Does the right to privacy prevail in the digital age?
UN Special Rapporteur on the right to privacy Joe Cannataci will give a presentation on the challenges to privacy in the digital age and the role of businesses in addressing the challenges.
The role of businesses in the digital age
The context for the right to privacy is radically transformed due to digital means of data collection, processing and storage. In the so-called personal information economy, personal data holds great commercial value. While states have gained unprecedented access to information on citizens, the technology industry today hold the greatest troves of data on people worldwide. With such great powers comes responsibility, and the role and mandate of these private companies is increasingly on the political agenda.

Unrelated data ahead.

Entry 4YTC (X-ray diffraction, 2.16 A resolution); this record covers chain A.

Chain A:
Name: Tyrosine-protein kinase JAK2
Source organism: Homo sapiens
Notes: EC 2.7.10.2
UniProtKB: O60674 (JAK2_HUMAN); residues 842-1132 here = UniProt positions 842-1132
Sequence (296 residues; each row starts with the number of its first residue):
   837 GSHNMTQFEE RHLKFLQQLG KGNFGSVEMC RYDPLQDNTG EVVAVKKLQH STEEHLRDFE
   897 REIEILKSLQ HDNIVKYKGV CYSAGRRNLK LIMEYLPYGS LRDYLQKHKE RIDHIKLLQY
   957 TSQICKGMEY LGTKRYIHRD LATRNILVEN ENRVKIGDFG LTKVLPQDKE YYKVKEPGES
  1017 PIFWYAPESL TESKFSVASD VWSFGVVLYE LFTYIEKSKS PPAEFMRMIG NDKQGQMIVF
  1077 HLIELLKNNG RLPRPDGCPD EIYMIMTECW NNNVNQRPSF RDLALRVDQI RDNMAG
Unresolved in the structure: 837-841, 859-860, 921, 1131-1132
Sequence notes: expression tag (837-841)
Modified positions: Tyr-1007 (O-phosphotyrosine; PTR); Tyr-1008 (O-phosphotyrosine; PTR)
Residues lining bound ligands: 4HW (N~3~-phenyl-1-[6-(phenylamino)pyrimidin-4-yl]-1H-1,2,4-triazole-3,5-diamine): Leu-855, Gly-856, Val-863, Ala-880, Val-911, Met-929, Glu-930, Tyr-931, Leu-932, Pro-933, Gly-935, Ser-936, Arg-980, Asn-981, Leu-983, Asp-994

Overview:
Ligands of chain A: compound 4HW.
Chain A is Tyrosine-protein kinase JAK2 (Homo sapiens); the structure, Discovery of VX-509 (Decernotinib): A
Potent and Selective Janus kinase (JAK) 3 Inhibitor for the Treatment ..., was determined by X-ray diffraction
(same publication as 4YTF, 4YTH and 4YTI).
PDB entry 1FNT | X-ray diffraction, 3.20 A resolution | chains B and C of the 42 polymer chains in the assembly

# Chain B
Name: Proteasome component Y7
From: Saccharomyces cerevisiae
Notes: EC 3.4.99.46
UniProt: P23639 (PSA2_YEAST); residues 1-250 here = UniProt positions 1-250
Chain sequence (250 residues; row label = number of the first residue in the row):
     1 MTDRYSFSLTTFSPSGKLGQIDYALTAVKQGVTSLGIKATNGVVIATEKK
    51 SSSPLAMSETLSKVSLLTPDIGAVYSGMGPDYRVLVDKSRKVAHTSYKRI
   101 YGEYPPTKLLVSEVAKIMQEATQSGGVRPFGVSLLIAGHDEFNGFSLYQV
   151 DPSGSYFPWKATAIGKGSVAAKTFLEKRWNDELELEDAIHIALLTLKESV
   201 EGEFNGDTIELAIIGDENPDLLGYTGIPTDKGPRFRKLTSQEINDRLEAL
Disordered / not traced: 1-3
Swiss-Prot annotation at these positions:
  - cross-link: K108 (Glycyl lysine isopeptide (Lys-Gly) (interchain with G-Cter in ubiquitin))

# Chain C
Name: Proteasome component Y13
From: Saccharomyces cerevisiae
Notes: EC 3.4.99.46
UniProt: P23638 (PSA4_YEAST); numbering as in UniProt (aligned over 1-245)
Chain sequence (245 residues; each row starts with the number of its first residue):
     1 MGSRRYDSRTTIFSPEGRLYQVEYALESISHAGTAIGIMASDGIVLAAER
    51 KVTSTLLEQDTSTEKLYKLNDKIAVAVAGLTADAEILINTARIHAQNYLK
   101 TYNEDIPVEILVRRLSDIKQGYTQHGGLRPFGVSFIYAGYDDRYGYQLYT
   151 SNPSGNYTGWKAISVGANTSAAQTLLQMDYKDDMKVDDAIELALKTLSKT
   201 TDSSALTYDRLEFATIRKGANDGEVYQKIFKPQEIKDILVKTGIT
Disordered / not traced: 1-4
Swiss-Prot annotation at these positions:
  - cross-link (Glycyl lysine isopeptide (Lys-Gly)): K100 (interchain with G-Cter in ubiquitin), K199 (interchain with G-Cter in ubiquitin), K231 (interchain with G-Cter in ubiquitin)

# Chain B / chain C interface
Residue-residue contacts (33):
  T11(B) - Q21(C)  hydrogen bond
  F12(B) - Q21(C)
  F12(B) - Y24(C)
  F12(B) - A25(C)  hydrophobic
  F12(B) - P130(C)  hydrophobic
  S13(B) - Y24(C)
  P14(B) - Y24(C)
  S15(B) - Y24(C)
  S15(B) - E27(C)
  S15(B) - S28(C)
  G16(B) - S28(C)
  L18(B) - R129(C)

How do we operationalise human rights expectations to private companies? What is the current state of affair? How can we monitor progress? And what are we doing (or not doing) in Denmark to meet these challenges? These and many other questions will be addressed and discussed with Joe Cannataci during his public presentation.
The first UN rapporteur on privacy
In 2015, the United Nations appointed Joe Cannataci as its first Special Rapporteur on the right to privacy. The appointment came after world-wide petitions from organizations and institutions for a renewed UN emphasis on the right to privacy after revelations of a range of mass surveillance programmes. The appointment was strongly supported by a number of countries, including Denmark. The core task of the rapporteur is to gather information, raise awareness and report back to the UN’s Human Rights Council on current challenges and violations pertaining to privacy rights.
Contact for more information
Gry Hasselbalch, DataEthics.eu, firstname.lastname@example.org
Rikke Frank Jørgensen, Danish Institute of Human Rights, email@example.com
The event is free, but seats are limited so please register here.